Understanding Sciatica: What is Sciatic Nerve Pain or Radiculopathy?

by coachz on September 4, 2009

Neck pain, back pain, and sciatica or sciatic nerve pain (also known as lumbar radiculopathy) affect millions every year. It is estimated that between 80% and 95% of adults will experience back pain and/or sciatica at some point in their lives. This is the third article in a series on sciatica, its symptoms, its causes, and the treatment strategies for dealing with the underlying causes. I hope you find it useful.

Sciatica: Symptom or Condition

In the previous two articles in this series we’ve discussed some of the reasons why we experience sciatic nerve pain or sciatica. In this article I would like to jump back just a bit and discuss the symptoms associated with sciatica, explain just why we experience this type of pain, and some of the other basic issues often faced when we experience it. Naturally, as you know by now if you’ve read my previous articles and watched my videos on sciatica, sciatic nerve pain is an expression of a condition and not the problem in and of itself. An example of this might be the pain you feel when you burn yourself. The burning sensation is a signal that your skin has been exposed to heat, the pain is not the problem, although it may be at that particular moment, it is a signal that your skin is too close to the flame. The same is true of sciatica. Sciatic nerve pain is a signal that something is wrong at some point along the sciatic nerve, usually but not always at the nerve root, where the nerve exits the spinal canal, and it is that condition which needs to be addressed. In the previous two articles, we discussed several of the reasons why a back, leg, and at times ankle and foot pain sufferer may experience sciatic nerve pain. We will now discuss the symptoms associated with the condition and where they emanate from.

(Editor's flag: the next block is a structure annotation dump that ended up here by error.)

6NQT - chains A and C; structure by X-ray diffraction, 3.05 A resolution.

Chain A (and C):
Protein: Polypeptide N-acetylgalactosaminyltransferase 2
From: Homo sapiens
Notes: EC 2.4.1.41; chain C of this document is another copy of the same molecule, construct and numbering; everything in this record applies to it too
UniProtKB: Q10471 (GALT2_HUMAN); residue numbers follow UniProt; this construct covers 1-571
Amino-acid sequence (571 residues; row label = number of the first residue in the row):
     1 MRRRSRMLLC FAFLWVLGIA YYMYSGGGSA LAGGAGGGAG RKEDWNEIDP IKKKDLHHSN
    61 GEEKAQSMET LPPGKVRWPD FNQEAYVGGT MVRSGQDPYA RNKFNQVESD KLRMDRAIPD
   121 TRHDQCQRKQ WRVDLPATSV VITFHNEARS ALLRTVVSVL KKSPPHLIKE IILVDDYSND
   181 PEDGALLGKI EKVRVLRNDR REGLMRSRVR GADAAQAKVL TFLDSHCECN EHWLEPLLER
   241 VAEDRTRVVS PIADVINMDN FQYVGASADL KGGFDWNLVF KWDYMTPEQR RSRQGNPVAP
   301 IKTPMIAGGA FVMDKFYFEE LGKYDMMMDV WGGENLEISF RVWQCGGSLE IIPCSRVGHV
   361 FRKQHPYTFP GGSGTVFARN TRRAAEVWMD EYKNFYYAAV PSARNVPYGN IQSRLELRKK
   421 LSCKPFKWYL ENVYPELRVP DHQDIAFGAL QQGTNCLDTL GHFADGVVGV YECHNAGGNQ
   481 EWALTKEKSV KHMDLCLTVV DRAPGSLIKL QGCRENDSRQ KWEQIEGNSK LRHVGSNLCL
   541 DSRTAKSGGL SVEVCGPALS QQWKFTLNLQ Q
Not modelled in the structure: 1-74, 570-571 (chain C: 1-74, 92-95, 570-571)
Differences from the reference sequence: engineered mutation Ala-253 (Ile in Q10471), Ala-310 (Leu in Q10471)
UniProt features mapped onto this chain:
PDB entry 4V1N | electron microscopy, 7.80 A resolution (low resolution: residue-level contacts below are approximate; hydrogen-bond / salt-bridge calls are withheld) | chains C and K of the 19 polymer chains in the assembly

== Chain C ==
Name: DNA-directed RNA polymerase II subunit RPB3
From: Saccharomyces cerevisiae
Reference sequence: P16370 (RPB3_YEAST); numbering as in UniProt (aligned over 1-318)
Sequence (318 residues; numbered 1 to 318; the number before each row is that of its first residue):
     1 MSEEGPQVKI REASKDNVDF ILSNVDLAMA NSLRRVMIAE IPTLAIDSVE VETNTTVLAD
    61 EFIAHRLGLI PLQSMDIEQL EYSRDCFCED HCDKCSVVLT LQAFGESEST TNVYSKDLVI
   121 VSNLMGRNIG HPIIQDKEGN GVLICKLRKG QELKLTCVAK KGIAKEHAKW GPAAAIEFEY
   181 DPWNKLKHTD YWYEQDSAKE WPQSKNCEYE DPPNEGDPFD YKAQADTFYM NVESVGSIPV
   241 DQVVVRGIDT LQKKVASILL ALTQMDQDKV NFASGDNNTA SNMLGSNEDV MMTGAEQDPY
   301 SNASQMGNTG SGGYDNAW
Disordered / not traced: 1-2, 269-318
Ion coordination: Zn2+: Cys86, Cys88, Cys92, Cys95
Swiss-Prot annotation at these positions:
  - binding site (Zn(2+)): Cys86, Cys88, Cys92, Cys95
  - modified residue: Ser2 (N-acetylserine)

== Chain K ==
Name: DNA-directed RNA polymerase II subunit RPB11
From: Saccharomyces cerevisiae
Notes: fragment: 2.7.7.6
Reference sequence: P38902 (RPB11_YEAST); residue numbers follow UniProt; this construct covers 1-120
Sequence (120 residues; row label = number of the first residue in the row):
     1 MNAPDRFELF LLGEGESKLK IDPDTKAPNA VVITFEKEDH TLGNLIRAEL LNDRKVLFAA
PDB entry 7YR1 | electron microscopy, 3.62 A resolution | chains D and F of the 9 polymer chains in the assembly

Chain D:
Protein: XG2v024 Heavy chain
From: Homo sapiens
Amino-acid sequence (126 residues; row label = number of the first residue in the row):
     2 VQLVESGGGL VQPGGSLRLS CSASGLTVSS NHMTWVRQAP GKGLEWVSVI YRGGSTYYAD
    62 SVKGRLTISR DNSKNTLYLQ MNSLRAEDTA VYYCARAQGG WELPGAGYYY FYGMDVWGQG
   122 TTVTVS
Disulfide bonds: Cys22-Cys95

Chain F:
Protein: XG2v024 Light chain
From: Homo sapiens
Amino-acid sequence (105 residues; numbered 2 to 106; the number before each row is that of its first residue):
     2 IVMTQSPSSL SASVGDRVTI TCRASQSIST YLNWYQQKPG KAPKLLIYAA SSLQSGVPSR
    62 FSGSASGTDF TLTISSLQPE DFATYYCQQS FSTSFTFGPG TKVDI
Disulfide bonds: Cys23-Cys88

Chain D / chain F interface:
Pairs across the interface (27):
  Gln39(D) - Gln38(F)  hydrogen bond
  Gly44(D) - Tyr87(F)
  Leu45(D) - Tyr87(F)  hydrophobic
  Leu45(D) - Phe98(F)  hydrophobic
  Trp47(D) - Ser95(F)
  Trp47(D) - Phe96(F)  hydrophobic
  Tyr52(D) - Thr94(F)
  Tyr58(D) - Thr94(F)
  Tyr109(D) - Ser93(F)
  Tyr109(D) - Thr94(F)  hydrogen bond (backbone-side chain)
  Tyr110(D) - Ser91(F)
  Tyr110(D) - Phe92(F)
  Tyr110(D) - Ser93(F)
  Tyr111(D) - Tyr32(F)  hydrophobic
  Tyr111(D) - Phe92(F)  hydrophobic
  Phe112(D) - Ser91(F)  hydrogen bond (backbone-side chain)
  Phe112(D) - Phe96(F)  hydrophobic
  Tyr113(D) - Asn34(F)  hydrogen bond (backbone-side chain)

Sciatica: Getting to the Root of the Pain

The sciatic nerve is the source of the pain signal we refer to as sciatica, usually the result of what is called a lumbar radiculopathy. The radiculopathy is primarily an irritation or compression of a lumbar nerve root at L4-5 or L5-S1, affecting the nerve just as it exits the spine either to the left or the right. However, sciatica may be experienced as the result of aggravation or damage to the spine and/or spinal nerve roots as high up as the second lumbar vertebrae and as low as the third sacral nerve (remember the sacrum is a primary curvature and fused). The location of the pain, weakness, and/or numbness associated with sciatica will depend in large measure on exactly where the irritation, compression, and/or damage is located on the spine.

Sciatica: The Sciatic Nerve